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Can the Mets trust Ike Davis in the future?

Is there anything Ike Davis can do this season that will give the Mets any confidence he's a part of their next winning team?

Brad Penner-USA TODAY Sports

Let's recap the painful part as quickly as possible. Through June 8, 2012, Ike Davis was hitting .158 with a .234 on-base percentage and a .278 slugging percentage, but he remained in the big leagues. This year, he hit a similar .161 with a .242 OBP and a .258 SLG before he was sent to the minors on June 9.

Davis hit .265/.347/.565 with 27 home runs the rest of the season last year over a not-insignificant 100 games. Since being recalled from the minors this season, he's hitting .284/.455/.441 over 38 games. The power's not the same this year, though the .526 SLG since the All-Star break is closer, but he's again showing signs and ability that might make fans giddy.

This isn't some lucky minor leaguer running into some bad pitching. Over the last 30 days—101 plate appearances—Ike Davis has a 184 wRC+. In other words, he has been almost twice as good as the league average hitter over that stretch.  In fact, there are only six players with a higher wRC+ over the past month: Jayson Werth, Mike Trout, Miguel Cabrera, Will Venable, Aaron Hill, and Justin Upton.

Davis is getting on base at a .475 clip during that stretch, nearly half the times he walks to the plate. Perhaps this is due in part to pitchers learning in the first half that Ike Davis would chase pitches that were not strikes and get himself out. 48.3 percent of the pitches he saw in the first half were in the strike zone, compared to 43.9 percent in the second half. Davis has capitalized on that drop by swinging at only 20.5 percent of pitches out of the zone in the second half, and that's the eighth lowest rate in the majors. That compares to his 28.5 percent in the first half which is still below the 29.6 percent MLB average. Looking at his other plate discipline numbers in the second half, you can see a big jump in contact percentage numbers, both in and out of the zone. By not swinging at the junk, he's able to get into better counts, get better pitches to hit, and hit them.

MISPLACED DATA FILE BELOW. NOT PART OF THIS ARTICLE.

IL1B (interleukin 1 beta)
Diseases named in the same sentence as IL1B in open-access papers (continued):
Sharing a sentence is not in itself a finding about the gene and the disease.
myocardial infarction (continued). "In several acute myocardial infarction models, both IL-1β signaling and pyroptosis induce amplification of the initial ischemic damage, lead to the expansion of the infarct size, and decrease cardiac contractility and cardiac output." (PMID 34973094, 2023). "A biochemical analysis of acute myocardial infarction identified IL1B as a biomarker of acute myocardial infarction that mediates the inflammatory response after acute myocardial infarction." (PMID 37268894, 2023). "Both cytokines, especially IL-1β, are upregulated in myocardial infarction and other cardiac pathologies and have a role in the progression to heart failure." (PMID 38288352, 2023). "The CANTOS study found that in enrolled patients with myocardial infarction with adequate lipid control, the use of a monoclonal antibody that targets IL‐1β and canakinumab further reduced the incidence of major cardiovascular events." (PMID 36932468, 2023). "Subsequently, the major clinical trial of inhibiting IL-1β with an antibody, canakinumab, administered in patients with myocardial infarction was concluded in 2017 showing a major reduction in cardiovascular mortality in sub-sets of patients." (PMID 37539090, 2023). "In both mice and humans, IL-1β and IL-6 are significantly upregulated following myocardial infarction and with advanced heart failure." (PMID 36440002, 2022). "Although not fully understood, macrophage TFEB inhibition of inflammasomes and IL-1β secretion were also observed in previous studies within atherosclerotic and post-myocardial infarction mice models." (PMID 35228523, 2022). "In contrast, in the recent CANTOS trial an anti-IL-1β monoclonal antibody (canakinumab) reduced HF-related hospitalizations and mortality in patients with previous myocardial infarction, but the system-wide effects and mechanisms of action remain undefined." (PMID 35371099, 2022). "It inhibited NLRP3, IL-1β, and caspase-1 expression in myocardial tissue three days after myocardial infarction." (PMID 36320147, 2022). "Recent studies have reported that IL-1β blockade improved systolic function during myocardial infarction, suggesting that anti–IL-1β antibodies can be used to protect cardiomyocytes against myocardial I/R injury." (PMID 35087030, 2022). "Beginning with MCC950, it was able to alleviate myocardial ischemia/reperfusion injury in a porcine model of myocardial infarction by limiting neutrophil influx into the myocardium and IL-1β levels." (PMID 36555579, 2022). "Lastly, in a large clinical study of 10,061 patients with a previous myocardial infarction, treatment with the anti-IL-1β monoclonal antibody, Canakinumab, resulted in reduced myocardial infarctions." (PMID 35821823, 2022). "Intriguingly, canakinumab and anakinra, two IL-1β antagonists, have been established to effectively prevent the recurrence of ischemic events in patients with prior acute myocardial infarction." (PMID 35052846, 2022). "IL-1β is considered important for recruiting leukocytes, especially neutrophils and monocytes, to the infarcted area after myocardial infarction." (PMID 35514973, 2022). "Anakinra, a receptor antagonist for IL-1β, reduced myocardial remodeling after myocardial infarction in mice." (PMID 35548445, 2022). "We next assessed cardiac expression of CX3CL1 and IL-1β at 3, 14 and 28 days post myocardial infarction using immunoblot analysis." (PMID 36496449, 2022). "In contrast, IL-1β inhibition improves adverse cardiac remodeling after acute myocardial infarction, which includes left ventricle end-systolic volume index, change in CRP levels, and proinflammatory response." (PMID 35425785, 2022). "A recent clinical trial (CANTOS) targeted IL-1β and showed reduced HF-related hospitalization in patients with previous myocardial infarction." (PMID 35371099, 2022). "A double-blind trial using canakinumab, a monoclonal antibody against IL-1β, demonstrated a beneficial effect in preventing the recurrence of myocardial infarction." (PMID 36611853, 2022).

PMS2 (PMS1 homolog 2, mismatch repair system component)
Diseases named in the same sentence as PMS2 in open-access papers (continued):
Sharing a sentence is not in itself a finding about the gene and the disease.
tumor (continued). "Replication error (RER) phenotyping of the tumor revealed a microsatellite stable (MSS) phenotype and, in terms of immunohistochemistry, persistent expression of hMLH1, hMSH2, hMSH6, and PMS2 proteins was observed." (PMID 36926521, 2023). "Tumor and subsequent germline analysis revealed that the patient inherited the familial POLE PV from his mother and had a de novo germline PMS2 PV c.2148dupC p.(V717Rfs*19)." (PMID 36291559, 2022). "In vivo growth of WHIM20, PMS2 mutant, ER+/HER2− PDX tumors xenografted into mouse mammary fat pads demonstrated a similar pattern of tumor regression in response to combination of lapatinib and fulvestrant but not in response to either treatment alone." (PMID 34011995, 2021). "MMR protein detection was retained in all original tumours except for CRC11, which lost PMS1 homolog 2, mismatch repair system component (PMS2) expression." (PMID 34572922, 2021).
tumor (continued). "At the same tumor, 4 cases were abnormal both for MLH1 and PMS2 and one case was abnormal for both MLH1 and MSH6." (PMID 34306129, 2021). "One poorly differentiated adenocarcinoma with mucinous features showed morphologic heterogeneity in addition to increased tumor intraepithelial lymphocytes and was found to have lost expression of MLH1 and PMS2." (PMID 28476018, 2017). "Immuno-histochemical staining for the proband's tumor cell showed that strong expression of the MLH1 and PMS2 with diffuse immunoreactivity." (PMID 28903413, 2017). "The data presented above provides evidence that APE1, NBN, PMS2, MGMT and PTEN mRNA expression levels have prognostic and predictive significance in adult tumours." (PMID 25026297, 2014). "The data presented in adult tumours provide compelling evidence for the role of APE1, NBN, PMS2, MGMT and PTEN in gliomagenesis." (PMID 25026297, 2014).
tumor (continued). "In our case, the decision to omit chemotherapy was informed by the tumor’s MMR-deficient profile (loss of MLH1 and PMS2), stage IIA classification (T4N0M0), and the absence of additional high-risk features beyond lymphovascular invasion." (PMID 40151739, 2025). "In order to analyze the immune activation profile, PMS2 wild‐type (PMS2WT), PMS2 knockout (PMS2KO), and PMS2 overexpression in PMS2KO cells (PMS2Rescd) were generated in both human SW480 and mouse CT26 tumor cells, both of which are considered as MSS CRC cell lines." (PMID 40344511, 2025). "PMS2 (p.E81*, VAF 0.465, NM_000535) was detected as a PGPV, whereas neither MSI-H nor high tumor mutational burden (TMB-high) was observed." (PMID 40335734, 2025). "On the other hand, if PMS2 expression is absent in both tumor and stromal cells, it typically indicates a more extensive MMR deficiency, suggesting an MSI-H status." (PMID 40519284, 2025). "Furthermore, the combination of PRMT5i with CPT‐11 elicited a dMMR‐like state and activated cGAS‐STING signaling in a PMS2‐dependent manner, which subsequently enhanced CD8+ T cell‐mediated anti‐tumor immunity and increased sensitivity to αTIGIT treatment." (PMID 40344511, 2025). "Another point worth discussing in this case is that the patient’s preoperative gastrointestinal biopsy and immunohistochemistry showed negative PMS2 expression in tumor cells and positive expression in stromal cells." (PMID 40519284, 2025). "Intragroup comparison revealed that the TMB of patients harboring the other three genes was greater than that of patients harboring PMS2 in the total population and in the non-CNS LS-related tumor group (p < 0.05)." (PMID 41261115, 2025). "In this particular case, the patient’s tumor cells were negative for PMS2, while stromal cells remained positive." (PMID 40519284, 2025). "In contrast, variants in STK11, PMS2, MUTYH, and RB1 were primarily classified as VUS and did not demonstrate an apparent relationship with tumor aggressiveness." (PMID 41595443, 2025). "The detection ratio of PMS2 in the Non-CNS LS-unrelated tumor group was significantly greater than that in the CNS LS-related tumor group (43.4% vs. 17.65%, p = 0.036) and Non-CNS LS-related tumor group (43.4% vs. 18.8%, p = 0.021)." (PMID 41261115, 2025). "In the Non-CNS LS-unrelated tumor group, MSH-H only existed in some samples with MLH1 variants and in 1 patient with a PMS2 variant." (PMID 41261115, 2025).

Photo credit: The Star-Ledger-USA TODAY Sports

What Ike Davis and the Mets need to find out is if he can continue to be selective when the pitchers realize he's stopped lunging at terrible pitches. Perhaps that drop to 43.9 percent of pitches in the zone crossed a threshold that Ike Davis was able to capitalize on, but will it continue when pitchers stop getting into 1-0 holes with first pitches that they expected Davis to swing at? It's a game of inches, and what Ike needs to do to prove himself is to continue to be patient when the pitchers start throwing better pitches in, or closer to, the strike zone.

It's contrary to logic, but what Ike needs to be part of the 2014 Mets is a slump. He needs to run up against some good pitching when he's just not seeing the ball as well and still manage to find a hit or two and a couple of walks. He needs to prove he can slump like a major leaguer and not like the complete black hole he's been during slumps the last two years. Additionally, he needs to break out of that slump in a couple of weeks, rather than a couple of months.

Ike Davis has the talent and skill to hit major league pitching and hit it well. What he needs to find is the ability to adjust on the fly and tweak that ability so he can remain one step ahead of the scouting report on him. It's one thing to know pitchers are going to throw you junk and not swing and quite another to guess when the pitchers are going to throw you junk and not swing.

Davis also needs to hit left-handed pitching better than he has. His .388 OPS against lefties this year is unacceptable for an everyday player. It's a little hard to accurately judge Ike's ability in this regard though, as most of his at-bats against lefties were during the first half when he was just slumping in general. Since his return, Terry Collins has protected him a little bit against lefties, which has led to an extremely small sample size. He doesn't have to destroy lefties like David Wright, but working some walks and getting some extra-base hits would go a long way towards convincing people that he can be a major league starter.

Over the last month or so Ike Davis has been one of the best players in baseball, but he's got a long way to go to prove he deserves the inevitable arbitration raise and a spot on the 2014 Mets. The Mets have other options that they could use at first base, so it's on Davis to prove he can continue to play baseball at this level. There are 37 games left in the season, and he still needs to convince the Mets.

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